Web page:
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I have been consulting with a medical device manufacturer over the past few months.  Their devices are currently manufactured in Silicon Valley, even though they buy parts and sub-assemblies from all over the world, including China.  The products are regulated by the US FDA, serialized and very carefully quality-controlled.

These devices are used to diagnose disease, and are considered precision instruments.  Parts are engineered with very close measurement tolerances.  There is little or no margin for error.  Parts vendors are qualified and then they are asked to produce samples which must pass inspection before an order is placed.

So it was with some surprise that a shipment of machined parts from a qualified Chinese vendor arrived with defects.  The holes drilled into the metal were too big for the screws that hold the part in place.  The entire shipment was rejected and sent back to the vendor with the expectation that new parts would be created and the old parts would be scrapped.  There was some flexibility in the production schedule, so this rejected lot wouldn’t impact deliveries to customers.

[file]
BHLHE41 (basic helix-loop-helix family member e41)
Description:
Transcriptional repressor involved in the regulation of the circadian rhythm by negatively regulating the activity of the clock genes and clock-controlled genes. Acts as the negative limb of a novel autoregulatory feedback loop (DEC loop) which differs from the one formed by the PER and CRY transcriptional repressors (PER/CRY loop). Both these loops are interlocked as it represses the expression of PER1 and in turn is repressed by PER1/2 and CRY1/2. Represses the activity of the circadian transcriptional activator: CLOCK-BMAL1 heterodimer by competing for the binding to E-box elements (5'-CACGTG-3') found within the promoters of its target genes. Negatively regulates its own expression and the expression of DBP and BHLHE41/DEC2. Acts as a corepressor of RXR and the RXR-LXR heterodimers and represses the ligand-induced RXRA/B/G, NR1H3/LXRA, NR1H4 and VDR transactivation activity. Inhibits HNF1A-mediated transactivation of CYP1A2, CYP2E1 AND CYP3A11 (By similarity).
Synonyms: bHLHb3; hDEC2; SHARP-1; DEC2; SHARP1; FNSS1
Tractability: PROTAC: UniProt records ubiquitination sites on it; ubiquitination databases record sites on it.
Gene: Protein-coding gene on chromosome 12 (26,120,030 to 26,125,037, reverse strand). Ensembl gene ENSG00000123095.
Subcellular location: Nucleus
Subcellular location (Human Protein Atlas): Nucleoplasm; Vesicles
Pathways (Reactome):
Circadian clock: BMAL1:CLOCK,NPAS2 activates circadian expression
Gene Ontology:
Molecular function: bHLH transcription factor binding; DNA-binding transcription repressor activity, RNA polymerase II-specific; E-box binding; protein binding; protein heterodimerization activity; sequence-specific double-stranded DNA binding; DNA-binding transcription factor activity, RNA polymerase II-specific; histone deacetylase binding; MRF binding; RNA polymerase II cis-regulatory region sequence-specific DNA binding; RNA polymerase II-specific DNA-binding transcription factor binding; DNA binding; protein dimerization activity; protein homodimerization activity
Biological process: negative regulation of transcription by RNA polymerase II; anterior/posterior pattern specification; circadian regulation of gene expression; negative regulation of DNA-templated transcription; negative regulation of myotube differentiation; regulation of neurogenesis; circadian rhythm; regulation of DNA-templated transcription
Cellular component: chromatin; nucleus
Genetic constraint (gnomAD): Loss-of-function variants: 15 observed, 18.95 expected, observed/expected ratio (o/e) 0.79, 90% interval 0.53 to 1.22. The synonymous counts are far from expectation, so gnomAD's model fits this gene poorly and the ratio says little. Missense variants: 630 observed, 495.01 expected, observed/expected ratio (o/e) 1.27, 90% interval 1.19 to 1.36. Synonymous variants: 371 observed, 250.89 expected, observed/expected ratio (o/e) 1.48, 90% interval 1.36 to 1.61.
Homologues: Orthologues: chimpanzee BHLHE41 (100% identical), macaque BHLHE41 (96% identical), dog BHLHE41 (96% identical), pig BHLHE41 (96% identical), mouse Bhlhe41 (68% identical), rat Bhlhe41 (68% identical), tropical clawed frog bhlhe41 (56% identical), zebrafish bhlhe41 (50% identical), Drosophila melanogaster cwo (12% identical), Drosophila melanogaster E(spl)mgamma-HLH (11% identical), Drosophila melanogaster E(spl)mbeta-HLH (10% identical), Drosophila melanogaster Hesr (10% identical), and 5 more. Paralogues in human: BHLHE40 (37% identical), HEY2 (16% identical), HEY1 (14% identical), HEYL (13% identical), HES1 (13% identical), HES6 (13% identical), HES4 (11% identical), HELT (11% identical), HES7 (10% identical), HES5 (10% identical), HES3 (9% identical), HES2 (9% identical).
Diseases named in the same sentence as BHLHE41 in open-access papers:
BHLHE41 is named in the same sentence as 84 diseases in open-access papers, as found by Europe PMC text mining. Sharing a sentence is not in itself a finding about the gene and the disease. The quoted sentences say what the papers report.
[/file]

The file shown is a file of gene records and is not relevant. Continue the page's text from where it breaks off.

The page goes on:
The Purchasing Department worked with the vendor to get the situation remedied.  The Purchasing Manager here in Silicon Valley (a Mandarin speaker) called the vendor in Dongguan to discuss the new schedule for replacement parts and emphasize the precision requirements.

When the replacement shipment arrived today (just after the start of Chinese New Year), the Manufacturing Engineers were anxious to get the parts to the production line.  When QA inspected the parts though, they were quite shocked.  The vendor, in a rush to get the parts shipped before the plant shut down for the New Year, had simply injected super glue into the screw holes and installed the screws!  I saw these parts and the super glue was quite visible.

Needless to say, the entire lot was once again rejected.

The periods before the US Christmas holidays as well as the period before Chinese New Years are times for concern over the quality of production.  When Chinese factories are in a rush to meet production schedules or to close for holidays, quality often suffers.  Mattel toys, you may recall, were finished with lead paint, primarily because it dries faster and the subcontractor needed to meet a demanding customer schedule for Christmas.

If you are doing business in China, be mindful the calendar and watch for defects around the holidays.

 

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One Comment

  1. Eeeeuuuwwww! I think you are VERY understanding of the quality control issues, Rosemary….
    It makes sense, the reasons you give for such carelessness(the holiday calendar), but what happened to the allegedly strong Asian pride-in-workmanship? Hmmmm…


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